Have your long-term goals changed?

I want to get to double digits in the majors. I think ten titles is very attainable.

That goal is something I have had to change, which I guess is the key to success. You always have to keep moving the goalposts to stay motivated and hungry for more. You have to set goals that you can attain but also some goals that are far away, so you have something that you are working towards every day.

Also to be at World No 1 for 47 weeks was special. I cannot even remember how many weeks Tiger Woods has been ranked World No 1 – it’s an insane amount – but just to be the best at your profession is a very weird feeling.

When I was chasing it, I did not know what to think but when I finally got there, it was like “I’ve made it” and that was the coolest feeling in the world. It was a very important milestone for me in my career and I was very happy to get there.

Brooks Koepka
Brooks Koepka has been a Rolex Testimonee for eight years. (Credit: Getty Images)

Brooks Koepka was speaking to as a Rolex Testimonee after joining the likes of Jack Nicklaus and Tiger Woods in being associated with the brand in 2016.

Can you describe what it is like to be part of the Rolex family?

One word that I would use would be “iconic”. I have been with Rolex for eight years and I think that when you look at all the greats that have ever played this game, they all have one thing in common and that is that they always have a Rolex on their wrist.

Hopefully, I am thought of in the same way that Jack, Tiger, Arnold Palmer and all the greats that came before me are. I think it is very special to be a part of the Rolex family. We all have that bond, and it is a very unique experience. We all get together at the US Open and it is amazing to see all the names in the room and on the wall. A “family” is a very good way to put it.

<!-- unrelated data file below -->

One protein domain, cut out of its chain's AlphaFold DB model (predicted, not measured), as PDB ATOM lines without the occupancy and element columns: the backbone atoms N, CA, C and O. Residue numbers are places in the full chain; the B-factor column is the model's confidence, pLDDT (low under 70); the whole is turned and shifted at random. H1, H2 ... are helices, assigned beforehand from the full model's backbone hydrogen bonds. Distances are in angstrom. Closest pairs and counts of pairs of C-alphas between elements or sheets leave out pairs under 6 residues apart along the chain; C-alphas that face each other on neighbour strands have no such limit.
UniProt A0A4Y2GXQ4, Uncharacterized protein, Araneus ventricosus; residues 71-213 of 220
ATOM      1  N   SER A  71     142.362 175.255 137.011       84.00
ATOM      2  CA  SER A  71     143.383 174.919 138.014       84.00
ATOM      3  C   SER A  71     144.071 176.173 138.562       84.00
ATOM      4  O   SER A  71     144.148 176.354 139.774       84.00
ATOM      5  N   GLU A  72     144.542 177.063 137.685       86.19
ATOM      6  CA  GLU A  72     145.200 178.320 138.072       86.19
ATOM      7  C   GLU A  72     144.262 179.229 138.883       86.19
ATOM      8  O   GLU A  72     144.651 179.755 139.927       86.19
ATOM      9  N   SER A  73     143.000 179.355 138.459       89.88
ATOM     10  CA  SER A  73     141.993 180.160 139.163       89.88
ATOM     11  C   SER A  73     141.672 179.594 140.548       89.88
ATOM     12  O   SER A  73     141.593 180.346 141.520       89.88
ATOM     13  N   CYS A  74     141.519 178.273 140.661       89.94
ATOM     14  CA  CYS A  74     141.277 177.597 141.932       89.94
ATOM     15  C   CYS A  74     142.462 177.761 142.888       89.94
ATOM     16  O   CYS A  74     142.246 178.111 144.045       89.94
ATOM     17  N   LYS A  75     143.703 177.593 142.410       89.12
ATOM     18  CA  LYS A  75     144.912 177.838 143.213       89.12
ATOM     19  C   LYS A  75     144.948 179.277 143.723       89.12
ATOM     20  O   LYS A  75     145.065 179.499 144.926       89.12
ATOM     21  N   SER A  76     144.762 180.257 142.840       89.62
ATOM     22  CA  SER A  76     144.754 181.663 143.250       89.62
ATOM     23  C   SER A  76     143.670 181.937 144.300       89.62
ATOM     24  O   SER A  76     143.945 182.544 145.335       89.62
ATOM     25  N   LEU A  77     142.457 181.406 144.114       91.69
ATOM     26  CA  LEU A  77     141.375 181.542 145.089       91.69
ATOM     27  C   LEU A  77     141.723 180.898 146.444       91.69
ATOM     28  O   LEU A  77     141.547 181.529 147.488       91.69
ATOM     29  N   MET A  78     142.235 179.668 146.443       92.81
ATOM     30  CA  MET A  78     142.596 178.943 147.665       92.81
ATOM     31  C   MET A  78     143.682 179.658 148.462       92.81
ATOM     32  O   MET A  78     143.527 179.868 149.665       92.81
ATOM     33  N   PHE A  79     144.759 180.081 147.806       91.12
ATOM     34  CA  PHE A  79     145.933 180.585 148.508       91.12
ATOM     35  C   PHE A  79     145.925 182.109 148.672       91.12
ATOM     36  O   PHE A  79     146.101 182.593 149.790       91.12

As Rolex is deeply associated with excellence and precision, how do you channel these qualities in your game?

Precision is one quality that I would love to strive for a little bit more because as we all know, golf is a very difficult game! Rolex does a phenomenal job, and we all know the quality and how good their watches are.

Can you share a particular moment or experience that highlighted the significance of your partnership with Rolex in your career?

One of the things that I think is one of my coolest moments in golf was winning back-to-back the PGA Championship and the US Open in 2018 and after doing so, I bought my entire team a Rolex.

When I look back at that, it is one of the most special watches that I have. It has “Back-to-Back Champs” engraved on the back. I know it means a lot to me and I always think it is really cool when I see the rest of my team wearing their watch on their wrists.

Rolex has been phenomenal since the start of my career, so it was cool to see two great things combine in this way.